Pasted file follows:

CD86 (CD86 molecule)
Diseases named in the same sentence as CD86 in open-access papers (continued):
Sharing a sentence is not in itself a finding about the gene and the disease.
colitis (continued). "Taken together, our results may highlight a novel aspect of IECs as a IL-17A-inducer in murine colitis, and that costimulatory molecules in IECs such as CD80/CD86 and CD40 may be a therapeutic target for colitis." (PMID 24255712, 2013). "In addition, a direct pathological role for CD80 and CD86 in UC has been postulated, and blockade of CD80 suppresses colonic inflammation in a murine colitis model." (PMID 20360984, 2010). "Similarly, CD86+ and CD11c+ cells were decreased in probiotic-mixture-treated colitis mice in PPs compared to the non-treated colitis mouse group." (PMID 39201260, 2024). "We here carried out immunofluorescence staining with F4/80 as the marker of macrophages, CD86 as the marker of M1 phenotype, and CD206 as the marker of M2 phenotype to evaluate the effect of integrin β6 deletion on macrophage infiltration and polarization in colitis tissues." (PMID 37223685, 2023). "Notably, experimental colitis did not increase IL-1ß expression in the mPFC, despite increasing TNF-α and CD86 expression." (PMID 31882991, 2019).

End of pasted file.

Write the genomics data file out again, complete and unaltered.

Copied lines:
CD86 (CD86 molecule)
Diseases named in the same sentence as CD86 in open-access papers (continued):
Sharing a sentence is not in itself a finding about the gene and the disease.
colitis (continued). "Taken together, our results may highlight a novel aspect of IECs as a IL-17A-inducer in murine colitis, and that costimulatory molecules in IECs such as CD80/CD86 and CD40 may be a therapeutic target for colitis." (PMID 24255712, 2013). "In addition, a direct pathological role for CD80 and CD86 in UC has been postulated, and blockade of CD80 suppresses colonic inflammation in a murine colitis model." (PMID 20360984, 2010). "Similarly, CD86+ and CD11c+ cells were decreased in probiotic-mixture-treated colitis mice in PPs compared to the non-treated colitis mouse group." (PMID 39201260, 2024). "We here carried out immunofluorescence staining with F4/80 as the marker of macrophages, CD86 as the marker of M1 phenotype, and CD206 as the marker of M2 phenotype to evaluate the effect of integrin β6 deletion on macrophage infiltration and polarization in colitis tissues." (PMID 37223685, 2023). "Notably, experimental colitis did not increase IL-1ß expression in the mPFC, despite increasing TNF-α and CD86 expression." (PMID 31882991, 2019).